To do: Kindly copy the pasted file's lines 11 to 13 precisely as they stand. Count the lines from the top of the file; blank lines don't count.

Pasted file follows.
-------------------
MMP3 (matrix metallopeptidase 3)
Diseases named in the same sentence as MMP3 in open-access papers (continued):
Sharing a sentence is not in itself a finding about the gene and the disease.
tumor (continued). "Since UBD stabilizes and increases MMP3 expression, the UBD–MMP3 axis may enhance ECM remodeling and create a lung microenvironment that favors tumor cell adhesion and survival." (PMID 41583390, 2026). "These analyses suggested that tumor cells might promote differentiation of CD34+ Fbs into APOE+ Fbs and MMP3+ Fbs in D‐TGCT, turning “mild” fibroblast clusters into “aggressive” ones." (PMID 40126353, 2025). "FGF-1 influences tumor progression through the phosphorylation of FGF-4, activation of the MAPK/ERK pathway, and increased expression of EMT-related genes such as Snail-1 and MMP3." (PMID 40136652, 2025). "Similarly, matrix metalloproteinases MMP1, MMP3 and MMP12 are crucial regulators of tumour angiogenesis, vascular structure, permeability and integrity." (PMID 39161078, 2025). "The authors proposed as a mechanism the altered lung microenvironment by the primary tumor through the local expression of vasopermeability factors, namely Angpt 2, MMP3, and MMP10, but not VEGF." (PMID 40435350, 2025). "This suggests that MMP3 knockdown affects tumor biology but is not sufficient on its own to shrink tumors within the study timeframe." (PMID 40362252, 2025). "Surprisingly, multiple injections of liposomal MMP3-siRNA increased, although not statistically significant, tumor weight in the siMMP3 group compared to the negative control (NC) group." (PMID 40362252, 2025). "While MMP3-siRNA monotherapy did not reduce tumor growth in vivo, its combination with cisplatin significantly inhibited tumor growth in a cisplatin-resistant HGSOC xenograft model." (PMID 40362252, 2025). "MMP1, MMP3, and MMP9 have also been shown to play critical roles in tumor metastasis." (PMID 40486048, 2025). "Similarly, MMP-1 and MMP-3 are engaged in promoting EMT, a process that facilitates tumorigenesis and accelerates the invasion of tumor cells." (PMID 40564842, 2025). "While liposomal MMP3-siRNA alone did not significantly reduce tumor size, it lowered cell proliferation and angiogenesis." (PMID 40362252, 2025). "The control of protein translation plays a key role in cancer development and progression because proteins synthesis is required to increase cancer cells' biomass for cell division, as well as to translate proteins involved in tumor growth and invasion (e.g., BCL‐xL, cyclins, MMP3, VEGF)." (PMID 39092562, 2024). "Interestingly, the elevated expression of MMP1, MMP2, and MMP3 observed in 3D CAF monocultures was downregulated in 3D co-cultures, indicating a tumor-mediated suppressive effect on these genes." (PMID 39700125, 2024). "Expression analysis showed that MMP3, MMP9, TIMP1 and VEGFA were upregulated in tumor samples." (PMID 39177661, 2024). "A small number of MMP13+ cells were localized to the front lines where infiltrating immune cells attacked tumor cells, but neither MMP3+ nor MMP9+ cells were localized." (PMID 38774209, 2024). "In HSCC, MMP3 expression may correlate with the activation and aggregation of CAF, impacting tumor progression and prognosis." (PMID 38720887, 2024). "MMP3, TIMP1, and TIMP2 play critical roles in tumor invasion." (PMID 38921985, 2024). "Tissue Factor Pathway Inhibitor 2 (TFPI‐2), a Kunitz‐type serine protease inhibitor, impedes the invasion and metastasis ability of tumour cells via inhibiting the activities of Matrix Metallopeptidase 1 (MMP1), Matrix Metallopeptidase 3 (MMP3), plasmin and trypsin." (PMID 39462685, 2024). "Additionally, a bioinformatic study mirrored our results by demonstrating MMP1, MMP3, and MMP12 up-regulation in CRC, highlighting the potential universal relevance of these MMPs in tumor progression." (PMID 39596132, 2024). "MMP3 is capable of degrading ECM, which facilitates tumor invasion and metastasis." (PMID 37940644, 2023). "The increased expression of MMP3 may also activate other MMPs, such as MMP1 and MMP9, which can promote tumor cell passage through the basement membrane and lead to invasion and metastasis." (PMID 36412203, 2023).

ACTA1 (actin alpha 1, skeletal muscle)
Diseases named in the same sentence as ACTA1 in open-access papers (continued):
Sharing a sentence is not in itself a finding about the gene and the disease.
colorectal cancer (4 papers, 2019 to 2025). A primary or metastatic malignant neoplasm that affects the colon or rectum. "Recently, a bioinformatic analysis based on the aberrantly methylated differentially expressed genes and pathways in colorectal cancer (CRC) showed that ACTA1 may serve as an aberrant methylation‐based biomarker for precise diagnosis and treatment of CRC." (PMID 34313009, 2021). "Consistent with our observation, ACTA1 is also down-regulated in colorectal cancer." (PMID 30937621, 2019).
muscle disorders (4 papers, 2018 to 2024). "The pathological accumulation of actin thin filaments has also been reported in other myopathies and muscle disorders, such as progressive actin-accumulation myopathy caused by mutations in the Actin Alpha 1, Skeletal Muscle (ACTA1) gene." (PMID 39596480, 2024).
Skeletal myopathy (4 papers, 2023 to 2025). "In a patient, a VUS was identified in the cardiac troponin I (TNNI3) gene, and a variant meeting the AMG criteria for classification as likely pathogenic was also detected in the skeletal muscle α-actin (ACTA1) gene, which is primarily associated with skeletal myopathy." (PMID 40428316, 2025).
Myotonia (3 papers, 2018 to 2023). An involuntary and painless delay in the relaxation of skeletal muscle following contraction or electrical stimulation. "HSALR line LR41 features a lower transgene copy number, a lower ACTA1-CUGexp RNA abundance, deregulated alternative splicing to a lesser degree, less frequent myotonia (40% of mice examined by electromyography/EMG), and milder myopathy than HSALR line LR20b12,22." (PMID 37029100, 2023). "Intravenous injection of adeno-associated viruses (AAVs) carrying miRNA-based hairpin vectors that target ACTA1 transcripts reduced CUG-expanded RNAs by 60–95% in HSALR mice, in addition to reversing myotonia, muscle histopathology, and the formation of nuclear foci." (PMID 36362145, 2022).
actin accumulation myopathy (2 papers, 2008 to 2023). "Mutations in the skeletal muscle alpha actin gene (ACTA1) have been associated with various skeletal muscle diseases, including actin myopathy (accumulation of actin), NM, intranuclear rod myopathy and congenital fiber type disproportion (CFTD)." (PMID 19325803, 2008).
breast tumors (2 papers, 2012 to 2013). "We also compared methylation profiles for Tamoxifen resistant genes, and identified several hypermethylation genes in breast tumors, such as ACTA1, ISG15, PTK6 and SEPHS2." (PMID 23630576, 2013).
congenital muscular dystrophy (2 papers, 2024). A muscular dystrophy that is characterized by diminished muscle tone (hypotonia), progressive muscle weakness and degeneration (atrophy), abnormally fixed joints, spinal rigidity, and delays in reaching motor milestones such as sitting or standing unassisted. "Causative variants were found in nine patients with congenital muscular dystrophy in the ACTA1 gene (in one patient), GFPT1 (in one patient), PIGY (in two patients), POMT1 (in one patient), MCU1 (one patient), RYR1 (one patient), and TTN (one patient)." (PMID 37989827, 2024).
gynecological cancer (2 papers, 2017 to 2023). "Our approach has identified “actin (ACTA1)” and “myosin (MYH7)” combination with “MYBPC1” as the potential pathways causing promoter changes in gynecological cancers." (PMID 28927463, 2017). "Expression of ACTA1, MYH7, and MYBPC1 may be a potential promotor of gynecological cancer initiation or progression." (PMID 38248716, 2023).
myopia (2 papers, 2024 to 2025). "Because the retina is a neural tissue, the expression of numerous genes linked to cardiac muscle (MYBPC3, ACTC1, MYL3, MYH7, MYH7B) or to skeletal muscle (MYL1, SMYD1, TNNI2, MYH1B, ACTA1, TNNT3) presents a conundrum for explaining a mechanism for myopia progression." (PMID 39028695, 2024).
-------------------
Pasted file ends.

Myotonia (3 papers, 2018 to 2023). An involuntary and painless delay in the relaxation of skeletal muscle following contraction or electrical stimulation. "HSALR line LR41 features a lower transgene copy number, a lower ACTA1-CUGexp RNA abundance, deregulated alternative splicing to a lesser degree, less frequent myotonia (40% of mice examined by electromyography/EMG), and milder myopathy than HSALR line LR20b12,22." (PMID 37029100, 2023). "Intravenous injection of adeno-associated viruses (AAVs) carrying miRNA-based hairpin vectors that target ACTA1 transcripts reduced CUG-expanded RNAs by 60–95% in HSALR mice, in addition to reversing myotonia, muscle histopathology, and the formation of nuclear foci." (PMID 36362145, 2022).
actin accumulation myopathy (2 papers, 2008 to 2023). "Mutations in the skeletal muscle alpha actin gene (ACTA1) have been associated with various skeletal muscle diseases, including actin myopathy (accumulation of actin), NM, intranuclear rod myopathy and congenital fiber type disproportion (CFTD)." (PMID 19325803, 2008).
breast tumors (2 papers, 2012 to 2013). "We also compared methylation profiles for Tamoxifen resistant genes, and identified several hypermethylation genes in breast tumors, such as ACTA1, ISG15, PTK6 and SEPHS2." (PMID 23630576, 2013).